Saturday, April 09, 2005

Hoops: Impact of 20-year old age limit

Well, a 20-year old age limit might not be what you think. In fact, it looks like it is being structured to help expand the NBADL, NOT help colleges...... This guy thinks it will be a good thing.....

The age minimum is not likely to be quite as simple as it sounds. College basketball junkies who think the rule change will send the country's best young talent back to the NCAA ranks will be disappointed. The NBA is looking out for itself with the age minimum, trying to protect the quality of play in the league -- as it should.

The new proposal won't keep kids from turning pro and collecting legitimate paychecks (rather than those shady payments from college boosters and assistant coaches). That's because the league wants to tie the age minimum to an expansion of its developmental league, the NBDL, which will include 10 teams (up from six) next season. Eventually, the league would like to have 15 NBDL teams, with two NBA teams splitting each minor league roster.

The result probably would go like this: Players who want to enter the NBA from high school still can put in for the draft, but they will be required to go to the NBDL first. There they will collect their full rookie-scale salaries -- a wrinkle that has made the proposal palatable for Hunter. NBA teams that own the players' rights can let those players develop in the minor league and bring them up when they are ready.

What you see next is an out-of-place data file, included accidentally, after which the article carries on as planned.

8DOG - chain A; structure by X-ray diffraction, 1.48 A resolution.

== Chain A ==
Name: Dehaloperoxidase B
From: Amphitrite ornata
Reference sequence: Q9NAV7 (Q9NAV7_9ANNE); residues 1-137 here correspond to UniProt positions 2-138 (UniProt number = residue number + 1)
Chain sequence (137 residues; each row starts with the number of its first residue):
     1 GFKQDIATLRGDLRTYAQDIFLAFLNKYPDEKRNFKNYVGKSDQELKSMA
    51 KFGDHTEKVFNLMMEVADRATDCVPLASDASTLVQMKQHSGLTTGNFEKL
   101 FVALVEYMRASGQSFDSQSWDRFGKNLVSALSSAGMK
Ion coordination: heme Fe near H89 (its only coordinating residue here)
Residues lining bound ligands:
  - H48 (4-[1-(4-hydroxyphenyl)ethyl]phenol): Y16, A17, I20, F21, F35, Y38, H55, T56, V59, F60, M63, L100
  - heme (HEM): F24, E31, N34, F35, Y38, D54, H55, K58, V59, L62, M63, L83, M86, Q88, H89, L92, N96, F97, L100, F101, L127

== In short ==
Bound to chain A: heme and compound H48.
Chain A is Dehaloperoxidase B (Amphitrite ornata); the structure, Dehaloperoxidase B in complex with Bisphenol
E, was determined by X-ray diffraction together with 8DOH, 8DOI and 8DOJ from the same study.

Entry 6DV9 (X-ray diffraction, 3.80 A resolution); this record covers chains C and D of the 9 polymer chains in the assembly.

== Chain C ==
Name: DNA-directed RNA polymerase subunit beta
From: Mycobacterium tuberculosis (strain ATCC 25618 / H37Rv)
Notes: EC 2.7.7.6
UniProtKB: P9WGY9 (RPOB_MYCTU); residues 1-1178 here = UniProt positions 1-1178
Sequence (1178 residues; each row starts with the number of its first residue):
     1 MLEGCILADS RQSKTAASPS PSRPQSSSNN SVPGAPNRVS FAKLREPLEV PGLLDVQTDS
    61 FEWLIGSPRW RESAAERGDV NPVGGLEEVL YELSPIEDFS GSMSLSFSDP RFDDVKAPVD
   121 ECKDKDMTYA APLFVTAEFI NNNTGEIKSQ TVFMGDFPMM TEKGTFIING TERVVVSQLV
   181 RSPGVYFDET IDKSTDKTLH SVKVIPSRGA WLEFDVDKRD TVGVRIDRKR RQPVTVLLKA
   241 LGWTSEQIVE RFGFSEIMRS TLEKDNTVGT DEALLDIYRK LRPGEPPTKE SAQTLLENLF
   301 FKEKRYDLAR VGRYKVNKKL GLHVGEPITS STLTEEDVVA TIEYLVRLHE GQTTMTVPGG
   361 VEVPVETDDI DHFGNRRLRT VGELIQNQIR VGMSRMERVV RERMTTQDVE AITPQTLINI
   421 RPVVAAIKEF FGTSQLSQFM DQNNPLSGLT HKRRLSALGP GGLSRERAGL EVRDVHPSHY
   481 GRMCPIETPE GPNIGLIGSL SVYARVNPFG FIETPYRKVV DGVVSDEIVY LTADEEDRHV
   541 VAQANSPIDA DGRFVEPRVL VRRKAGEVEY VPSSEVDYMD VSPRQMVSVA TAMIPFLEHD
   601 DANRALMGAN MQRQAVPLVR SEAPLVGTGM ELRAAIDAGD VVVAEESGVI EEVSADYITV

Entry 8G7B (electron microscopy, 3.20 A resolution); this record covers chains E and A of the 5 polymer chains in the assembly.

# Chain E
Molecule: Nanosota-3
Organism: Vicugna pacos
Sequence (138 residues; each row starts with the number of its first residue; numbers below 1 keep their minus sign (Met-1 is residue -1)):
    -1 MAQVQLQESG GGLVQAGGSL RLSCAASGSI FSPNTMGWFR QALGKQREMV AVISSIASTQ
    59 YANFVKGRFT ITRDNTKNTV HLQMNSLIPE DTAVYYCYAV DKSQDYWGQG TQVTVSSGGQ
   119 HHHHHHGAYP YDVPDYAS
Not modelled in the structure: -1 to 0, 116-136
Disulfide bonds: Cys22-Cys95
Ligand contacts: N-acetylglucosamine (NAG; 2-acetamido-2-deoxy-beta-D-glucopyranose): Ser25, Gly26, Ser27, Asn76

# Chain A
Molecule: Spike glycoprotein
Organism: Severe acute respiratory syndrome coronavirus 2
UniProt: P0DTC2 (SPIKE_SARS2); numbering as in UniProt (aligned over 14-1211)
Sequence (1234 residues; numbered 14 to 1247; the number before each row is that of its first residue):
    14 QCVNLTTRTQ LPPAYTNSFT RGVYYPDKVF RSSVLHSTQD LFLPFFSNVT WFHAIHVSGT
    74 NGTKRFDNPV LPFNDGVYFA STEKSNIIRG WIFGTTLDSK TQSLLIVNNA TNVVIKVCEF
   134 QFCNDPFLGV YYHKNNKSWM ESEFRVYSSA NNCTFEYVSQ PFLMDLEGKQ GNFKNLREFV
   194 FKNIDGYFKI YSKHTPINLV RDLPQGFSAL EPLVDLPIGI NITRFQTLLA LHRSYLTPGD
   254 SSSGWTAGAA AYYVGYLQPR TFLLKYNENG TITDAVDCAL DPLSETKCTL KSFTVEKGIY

Meanwhile, Jermaine O'Neal has some pretty strong words about the NBADL, and even gives a slam or two on Duke in the process:

O'Neal said the N.B.A. was flourishing because of high school players.

"At the All-Star Game, there were seven legitimate ones," he said. "At what point are high school players hurting the game? They're saying that, but they're still selling jerseys. So, if they don't like it, stop selling the product. That's definitely hypocritical."

"What is it that college teaches you?" O'Neal said. "College don't really teach you to be a great N.B.A. player on and off the court. College teaches you about college. What can better teach you about dealing with the N.B.A. than the N.B.A.? There are a lot of Duke products who don't do well in the N.B.A. We got to be fair."